Of the many deep-sky sights in the constellation Cygnus along the rich band of the northern Milky Way, the Crescent Nebula (NGC 6888) isn’t the biggest or brightest, but it still finds its place on the target list of many astrophotographers and visual observers. This shimmering and intricate arc of glowing gas presents a rare example of a massive star in its end stages as it ejects mass at a furious rate on its way to a violent demise as a supernova.
Imagine a young stargazer living at a latitude of 42 degrees north.
Polaris, the fabled North Star, shines far above the northern horizon. Around it wheel the circumpolar constellations of Ursa Major, Cassiopeia, Draco, and Cepheus, ancient landmarks of the northern sky.
In the south, the tail of Scorpius brushes low along the horizon for a few brief months of Summer. Those stars are among the most southerly he can see. But from his star maps, the young stargazer knows that farther south lie some of the greatest wonders of the entire celestial sphere, all the way down to the obscure South Celestial Pole. Yet the poor lad can never see them. The obstinate bulk of the spherical Earth hides them forever [Read more…] about A Northern Observer Discovers the Southern SkiesShare This:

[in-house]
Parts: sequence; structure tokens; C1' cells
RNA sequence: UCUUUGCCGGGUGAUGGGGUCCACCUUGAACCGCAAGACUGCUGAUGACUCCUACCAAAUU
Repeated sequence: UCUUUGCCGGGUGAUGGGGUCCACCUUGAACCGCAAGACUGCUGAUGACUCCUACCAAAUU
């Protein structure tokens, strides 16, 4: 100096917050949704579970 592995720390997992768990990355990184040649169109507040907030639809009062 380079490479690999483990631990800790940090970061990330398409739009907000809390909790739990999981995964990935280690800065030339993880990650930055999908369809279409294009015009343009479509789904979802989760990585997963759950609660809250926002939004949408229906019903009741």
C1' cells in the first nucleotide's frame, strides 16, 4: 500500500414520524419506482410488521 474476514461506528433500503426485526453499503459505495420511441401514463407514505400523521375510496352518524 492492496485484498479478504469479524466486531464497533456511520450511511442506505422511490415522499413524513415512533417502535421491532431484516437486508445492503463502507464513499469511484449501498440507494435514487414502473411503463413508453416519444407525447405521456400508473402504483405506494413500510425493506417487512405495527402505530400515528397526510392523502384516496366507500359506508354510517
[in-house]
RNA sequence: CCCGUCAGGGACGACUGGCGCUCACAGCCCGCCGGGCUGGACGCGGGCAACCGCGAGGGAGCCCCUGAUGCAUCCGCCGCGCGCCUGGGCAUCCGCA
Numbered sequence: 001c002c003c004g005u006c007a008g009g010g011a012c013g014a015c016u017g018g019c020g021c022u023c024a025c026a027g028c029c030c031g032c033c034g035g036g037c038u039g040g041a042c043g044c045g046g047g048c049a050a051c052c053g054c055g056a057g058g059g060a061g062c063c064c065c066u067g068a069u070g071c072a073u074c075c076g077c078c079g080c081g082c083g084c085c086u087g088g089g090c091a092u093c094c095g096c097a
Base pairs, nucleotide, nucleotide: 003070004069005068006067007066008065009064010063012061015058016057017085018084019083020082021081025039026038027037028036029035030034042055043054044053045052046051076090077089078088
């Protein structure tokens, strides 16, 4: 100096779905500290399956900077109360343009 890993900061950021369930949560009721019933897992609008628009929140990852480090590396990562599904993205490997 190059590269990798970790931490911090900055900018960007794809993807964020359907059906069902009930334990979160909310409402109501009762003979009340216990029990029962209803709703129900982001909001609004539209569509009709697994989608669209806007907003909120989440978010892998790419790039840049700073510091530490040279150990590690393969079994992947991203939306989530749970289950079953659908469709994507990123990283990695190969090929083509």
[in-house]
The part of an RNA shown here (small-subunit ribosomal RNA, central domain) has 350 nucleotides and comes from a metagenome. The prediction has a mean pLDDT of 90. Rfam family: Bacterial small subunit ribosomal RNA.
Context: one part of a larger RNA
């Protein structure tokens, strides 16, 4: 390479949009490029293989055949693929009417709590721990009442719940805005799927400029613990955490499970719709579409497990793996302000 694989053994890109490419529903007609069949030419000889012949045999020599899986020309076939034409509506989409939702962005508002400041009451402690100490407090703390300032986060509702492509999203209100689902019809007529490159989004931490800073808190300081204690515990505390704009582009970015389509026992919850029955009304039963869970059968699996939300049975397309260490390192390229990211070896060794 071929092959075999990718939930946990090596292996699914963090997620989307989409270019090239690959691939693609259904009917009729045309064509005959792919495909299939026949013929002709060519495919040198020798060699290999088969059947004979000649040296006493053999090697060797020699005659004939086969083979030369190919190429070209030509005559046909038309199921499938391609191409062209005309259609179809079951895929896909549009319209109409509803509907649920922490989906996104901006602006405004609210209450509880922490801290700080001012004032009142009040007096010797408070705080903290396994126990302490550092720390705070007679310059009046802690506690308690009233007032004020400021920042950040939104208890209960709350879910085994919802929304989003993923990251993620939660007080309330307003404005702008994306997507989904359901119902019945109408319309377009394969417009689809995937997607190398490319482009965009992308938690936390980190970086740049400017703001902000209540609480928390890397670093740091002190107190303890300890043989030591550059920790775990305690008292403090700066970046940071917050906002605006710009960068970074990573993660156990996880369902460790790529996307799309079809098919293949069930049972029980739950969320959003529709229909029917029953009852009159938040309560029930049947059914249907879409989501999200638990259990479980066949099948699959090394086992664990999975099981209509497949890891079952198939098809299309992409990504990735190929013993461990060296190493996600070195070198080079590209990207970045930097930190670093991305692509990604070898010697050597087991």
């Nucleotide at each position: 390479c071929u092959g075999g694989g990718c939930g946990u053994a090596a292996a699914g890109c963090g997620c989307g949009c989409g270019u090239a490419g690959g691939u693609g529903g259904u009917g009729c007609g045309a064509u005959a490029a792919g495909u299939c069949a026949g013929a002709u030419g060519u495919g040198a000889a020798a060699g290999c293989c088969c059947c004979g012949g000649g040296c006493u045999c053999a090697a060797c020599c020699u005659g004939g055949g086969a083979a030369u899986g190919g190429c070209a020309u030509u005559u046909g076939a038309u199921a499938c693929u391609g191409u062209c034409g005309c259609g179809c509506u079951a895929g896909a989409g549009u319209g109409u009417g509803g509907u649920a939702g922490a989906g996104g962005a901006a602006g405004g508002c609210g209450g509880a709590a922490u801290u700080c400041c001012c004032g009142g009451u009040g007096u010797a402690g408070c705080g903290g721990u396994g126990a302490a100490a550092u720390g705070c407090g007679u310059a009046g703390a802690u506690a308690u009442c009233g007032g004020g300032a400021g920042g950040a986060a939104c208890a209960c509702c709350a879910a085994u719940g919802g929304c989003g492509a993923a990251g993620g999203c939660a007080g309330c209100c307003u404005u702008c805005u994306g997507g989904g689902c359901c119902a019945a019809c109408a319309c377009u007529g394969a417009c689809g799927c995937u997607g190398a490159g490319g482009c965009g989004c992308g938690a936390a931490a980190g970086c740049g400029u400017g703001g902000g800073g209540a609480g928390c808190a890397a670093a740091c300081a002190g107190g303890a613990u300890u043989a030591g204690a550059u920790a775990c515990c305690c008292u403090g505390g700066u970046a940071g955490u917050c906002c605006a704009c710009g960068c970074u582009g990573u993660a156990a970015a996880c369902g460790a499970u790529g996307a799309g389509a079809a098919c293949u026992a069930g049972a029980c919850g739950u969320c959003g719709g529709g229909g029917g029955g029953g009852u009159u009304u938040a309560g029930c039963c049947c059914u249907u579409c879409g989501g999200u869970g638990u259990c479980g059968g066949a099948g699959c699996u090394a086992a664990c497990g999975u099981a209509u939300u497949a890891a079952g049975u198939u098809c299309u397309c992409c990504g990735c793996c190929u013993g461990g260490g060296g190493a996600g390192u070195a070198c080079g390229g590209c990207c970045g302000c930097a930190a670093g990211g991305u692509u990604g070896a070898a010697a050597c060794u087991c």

Like the drift of the continents or the erosion of great mountain ranges on Earth, the motion of the stars across the sky is almost imperceptibly small over the paltry span of a human lifetime. But in this quite astonishing video made with data from the European Space Agency’s (ESA’s) Gaia spacecraft, which compresses 5 million years of star motion into a few minutes, you can see more than 2 million stars move across the sky like grains of pollen floating in a breeze. It is mesmerizing (and unexpectedly calming) [Read more…] about Moving StarsShare This:
High in the northeast sky, Almaak, the third-brightest star in the constellation Andromeda, is one of the most beautiful double stars in the sky. It’s a snap to find and reveals its full splendor in even the smallest of telescopes [Read more…] about The Colorful Double Star Almaak in AndromedaShare This:
When 18th-century composer William Herschel grew restless with his life as a professional musician, he turned to the new science of astronomy for inspiration and challenge. Like most new stargazers, Herschel began by reading popular works of astronomy, learning the names of the stars and constellations, and inspecting the heavens with telescopes made with small glass lenses that collected the feeble light from distant stars [Read more…] about Book Excerpt: The Armchair Astronomer, Volume 1Share This: